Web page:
The State Pension is a regular income paid by the UK Government to people who have reached State Pension age.
The State Pension is intended to ensure that everyone has a foundation for their retirement income to support them in their old age. State Pensions are funded from National Insurance (NI) contributions. What you’ll receive doesn’t directly depend on how much you have earned but on your own NI record. For those who enter the NI system on or after 6 April 2016, in order to get the full State Pension you currently need to have 35 years’ worth of qualifying NI contributions or credits when you reach State Pension Age (SPA). For those who have an NI record before 6 April 2016, there are transitional arrangements.
Basic State Pension (SERPS)
SERPS ran from 6 April 1978 to 5 April 2002. As the name implies, the level of pension payable was related to earnings via the amount of National Insurance contributions. Qualification was based on band earnings above a Lower Earnings Limit (LEL) in each year. The LEL (£84 per week /£4368 pa in 2006/07) was usually set at the same level as the BSP (£84.25) and increased when BSP did. Band earnings were those between the LEL and an Upper Earnings Limit (UEL) at which National Insurance contributions ceased to be payable by the employee (this was £645 per week/£2,795 per month in 2006/07, although the UEL now refers to a threshold where reduced NI payments are made, as opposed to payment ceasing). The UEL is also adjusted annually.
State Second Pension (S2P)
S2P was introduced on 6 April 2002. As with SERPS, the level of pension payable is related to the recipients earnings via their National Insurance contributions. Qualification is based on earnings at, or above, the LEL, but no band earning calculation is made until earnings reach a higher base (£12,500 pa in 2006/07) called the Lower Earnings Threshold (LET). Earnings below the LET (but above the LEL) are credited up to the LET.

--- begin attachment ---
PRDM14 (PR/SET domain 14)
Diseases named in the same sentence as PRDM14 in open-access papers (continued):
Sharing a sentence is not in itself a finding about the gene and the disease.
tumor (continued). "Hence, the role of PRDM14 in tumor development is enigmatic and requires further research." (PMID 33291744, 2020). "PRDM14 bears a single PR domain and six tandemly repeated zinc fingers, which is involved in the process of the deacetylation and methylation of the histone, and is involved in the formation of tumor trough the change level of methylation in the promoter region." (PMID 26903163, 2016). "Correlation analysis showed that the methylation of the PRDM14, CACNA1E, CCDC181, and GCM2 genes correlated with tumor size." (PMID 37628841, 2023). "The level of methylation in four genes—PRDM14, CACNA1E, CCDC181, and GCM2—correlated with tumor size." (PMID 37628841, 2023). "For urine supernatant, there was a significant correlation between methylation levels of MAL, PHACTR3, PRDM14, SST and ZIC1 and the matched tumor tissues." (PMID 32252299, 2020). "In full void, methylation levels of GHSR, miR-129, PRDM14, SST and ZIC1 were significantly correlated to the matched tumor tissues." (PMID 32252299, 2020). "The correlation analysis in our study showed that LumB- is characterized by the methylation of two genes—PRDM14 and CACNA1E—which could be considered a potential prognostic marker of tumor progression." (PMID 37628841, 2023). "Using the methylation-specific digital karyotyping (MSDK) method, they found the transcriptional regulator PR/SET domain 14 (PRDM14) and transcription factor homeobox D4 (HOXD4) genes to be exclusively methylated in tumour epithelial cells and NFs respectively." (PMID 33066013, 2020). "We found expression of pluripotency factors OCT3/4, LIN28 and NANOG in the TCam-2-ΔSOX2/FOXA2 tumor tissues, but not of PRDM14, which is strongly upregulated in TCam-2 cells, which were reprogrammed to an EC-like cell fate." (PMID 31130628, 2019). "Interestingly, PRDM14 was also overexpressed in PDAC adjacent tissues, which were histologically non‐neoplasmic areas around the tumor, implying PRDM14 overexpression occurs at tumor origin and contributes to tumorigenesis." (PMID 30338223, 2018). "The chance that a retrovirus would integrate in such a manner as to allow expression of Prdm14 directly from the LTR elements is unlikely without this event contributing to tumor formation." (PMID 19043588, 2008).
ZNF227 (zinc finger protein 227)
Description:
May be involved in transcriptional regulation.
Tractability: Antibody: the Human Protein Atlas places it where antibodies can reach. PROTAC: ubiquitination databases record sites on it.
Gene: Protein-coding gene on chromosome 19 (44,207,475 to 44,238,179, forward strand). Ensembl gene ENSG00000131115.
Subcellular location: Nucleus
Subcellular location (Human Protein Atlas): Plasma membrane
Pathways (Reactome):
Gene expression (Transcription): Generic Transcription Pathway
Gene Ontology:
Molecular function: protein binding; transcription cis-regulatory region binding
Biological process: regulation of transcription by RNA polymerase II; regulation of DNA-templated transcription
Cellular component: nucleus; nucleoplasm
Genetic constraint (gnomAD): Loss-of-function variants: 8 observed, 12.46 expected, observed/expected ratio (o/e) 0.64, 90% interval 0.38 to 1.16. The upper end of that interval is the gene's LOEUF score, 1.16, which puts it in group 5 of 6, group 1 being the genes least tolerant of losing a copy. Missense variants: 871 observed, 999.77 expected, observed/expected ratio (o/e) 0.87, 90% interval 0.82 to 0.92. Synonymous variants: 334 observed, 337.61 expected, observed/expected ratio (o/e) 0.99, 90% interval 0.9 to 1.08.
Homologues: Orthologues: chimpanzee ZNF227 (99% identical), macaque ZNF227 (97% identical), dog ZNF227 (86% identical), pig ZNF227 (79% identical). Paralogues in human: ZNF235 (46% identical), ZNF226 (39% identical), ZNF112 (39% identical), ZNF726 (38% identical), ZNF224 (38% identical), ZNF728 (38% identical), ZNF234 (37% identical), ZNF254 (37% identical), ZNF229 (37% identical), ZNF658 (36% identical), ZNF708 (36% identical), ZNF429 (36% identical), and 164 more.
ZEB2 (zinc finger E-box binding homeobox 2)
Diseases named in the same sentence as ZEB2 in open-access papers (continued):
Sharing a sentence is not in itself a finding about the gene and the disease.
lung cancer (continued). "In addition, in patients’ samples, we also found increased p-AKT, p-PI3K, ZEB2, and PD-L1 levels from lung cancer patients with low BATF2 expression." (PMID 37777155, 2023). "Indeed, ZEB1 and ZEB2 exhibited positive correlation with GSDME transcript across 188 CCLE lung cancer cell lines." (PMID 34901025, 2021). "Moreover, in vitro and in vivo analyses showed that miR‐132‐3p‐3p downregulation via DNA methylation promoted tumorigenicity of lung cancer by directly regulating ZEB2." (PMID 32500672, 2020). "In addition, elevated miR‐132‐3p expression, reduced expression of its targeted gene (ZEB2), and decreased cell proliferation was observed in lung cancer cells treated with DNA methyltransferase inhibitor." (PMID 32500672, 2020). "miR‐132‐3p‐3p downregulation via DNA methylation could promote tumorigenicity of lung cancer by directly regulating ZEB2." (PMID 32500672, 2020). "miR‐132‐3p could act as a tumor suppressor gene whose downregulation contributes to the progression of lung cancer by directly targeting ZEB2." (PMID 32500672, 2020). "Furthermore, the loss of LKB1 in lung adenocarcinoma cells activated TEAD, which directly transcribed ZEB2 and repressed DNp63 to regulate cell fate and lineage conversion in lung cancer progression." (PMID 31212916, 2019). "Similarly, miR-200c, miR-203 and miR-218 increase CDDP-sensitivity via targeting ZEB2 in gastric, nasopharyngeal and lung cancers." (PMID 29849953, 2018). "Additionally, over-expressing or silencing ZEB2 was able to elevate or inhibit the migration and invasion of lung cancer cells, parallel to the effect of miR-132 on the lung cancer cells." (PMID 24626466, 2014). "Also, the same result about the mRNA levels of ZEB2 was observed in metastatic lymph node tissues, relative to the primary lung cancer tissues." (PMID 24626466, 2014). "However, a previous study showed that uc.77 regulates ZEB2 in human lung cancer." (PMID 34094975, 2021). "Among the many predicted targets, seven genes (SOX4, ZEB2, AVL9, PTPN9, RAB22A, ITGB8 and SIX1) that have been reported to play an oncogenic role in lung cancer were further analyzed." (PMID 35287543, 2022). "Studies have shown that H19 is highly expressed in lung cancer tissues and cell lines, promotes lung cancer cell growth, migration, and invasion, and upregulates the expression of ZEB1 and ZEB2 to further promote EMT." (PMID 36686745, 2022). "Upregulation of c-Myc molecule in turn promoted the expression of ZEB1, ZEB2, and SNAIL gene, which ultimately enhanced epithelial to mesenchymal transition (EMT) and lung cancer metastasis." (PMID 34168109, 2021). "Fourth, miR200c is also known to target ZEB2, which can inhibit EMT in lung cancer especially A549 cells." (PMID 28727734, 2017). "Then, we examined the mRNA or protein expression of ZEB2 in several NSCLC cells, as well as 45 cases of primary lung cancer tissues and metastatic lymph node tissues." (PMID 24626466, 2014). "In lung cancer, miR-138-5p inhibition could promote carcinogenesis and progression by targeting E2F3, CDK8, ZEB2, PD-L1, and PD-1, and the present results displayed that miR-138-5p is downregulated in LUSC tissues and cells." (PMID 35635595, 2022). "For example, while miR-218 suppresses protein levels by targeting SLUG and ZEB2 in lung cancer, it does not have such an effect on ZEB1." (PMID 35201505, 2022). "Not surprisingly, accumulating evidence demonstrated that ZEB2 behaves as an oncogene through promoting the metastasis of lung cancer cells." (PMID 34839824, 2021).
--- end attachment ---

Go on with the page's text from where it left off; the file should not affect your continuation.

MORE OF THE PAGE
Occupational pension schemes are arrangements established by employers to provide pension and related benefits for their employees. These are created under the Pension Schemes Act 1993, the Pensions Act 1995 and the Pensions Act 2008.
Defined benefit/final salary schemes
A large number of UK employers offer their employees access to a defined benefit occupational pension scheme, often based on their final salary. In such an arrangement, the employee was typically promised a pension of a fixed proportion of their salary in the period leading up to retirement or as an average of earnings over their career. The proportion would depend on the number of years of service with the employer. Post retirement increases are typically partly discretionary, however, must comply with statutory minimums. The amounts payable are restricted by taxation rules, the maximum being typically either a pension of one-sixtieth of final salary for each year of membership or a pension of one eightieth of their salary per year of membership plus a tax free lump sum of three eightieths.